The process of learning, at least for me, is often one fraught with extreme emotions. In the beginning, when I have no idea what the hell I’m doing, I feel overwhelmed, inadequate-—depressed even-—because the task or skill I’m attempting to master is just so far outside my current skill set. But then, there comes a day when you experience the proverbial “Aha moment” when you suddenly feel confident, euphoric, even, when you realize that you’ve mastered whatever skill you set out to learn. (You will recognize this moment by the sound of angels singing, the Heavens opening up—in short—you’ll be smacked upside the head by your own understanding.) But how, exactly, does one arrive at such a point? Continue reading
One of the “as-yet-untitled” screenplays I’m working on began its life as a novel. The idea for which came to me in much the same way as the poems and story vignettes I wrote about in Summoning the Muse. It was a month or so after the 911 attacks and I had recently miscarried what would have been my first child. As often happens during times of stress or hormonal fluctuations (e.g., the phenomenon of post-partum hair loss), my hair had begun to fall out. In clumps.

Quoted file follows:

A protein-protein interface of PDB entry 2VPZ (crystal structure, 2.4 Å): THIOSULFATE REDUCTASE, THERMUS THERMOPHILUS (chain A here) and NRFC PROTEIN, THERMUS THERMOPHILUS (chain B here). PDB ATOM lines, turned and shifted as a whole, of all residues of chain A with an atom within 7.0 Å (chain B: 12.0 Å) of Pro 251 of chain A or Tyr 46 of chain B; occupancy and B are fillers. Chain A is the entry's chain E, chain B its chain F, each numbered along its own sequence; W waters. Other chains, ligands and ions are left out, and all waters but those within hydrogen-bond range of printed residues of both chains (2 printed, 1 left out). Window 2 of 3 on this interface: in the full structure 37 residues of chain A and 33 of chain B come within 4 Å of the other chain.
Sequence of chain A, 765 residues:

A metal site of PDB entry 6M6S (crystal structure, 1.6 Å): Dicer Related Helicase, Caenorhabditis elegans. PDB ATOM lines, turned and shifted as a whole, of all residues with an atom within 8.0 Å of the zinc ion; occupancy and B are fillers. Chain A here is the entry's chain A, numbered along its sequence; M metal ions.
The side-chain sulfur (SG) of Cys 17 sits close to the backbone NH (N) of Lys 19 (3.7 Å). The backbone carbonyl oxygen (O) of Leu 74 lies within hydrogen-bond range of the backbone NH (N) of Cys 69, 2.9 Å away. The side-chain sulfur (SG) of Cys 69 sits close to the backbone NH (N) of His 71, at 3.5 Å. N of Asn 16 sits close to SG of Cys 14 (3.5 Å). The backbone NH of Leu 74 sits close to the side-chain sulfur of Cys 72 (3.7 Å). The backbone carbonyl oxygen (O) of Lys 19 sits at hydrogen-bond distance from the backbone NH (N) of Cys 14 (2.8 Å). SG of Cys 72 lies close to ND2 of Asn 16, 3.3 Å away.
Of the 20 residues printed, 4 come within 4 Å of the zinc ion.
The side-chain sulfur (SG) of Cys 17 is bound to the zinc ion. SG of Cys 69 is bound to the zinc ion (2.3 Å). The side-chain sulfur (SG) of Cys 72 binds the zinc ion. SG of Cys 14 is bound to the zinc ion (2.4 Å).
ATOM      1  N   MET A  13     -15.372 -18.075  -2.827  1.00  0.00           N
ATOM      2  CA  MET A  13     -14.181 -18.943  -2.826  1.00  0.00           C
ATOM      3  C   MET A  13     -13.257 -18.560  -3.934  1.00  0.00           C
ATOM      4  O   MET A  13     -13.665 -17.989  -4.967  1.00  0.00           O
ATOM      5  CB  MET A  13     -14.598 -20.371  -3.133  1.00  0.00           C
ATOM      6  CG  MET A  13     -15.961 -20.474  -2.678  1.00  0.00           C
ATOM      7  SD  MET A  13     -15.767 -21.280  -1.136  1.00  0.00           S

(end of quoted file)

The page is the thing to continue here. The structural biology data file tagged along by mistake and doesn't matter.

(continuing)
In retrospect I’m sure my thinning hair didn’t even warrant a second glance from passersby, but to me, my visible scalp shone like a beacon, announcing to the world that I, a woman in her early thirties, was, in fact, going bald.
“But I can only write what the muse allows me to write.
I cannot choose, I can only do what I am given, and I feel pleased
when I feel close to concrete poetry – still.”
Ian Hamilton Finlay (1925-2006)
Scottish poet, writer, artist and gardener
When I was in high school I was what you might call a prolific writer. Words flowed like water. The muse would often visit while I was lounging in a hot bathtub (I’ll tell you about one such visit later), or just sitting still. Complete poems, song verses, or story plots would come into my mind as if injected there during some kind of creativity-transplant operation. The quote above pretty much sums up my “process” during that time. If I didn’t feel inspired to write, I didn’t. Except for school assignments, I never took pen to paper just to see what would happen. I usually ran in search of a pen to capture some wisp of smoky perfection before it spiraled upward out of my reach, forgotten.
Many years ago I went to see author Anne Lamott speak in San Francisco. I had read several of her books and was a fan of her work. I was eager to hear more about what this quirky, honest, often emotionally raw writer, had to say about how she approached her craft. When asked about her writing process she claimed to always carry around a pen and paper with her wherever she went. Lamott joked that if an idea came to her and she wasn’t able to capture it, well, then God would just give it away to somebody else. And to prevent that from happening she had to be prepared. At. All. Times.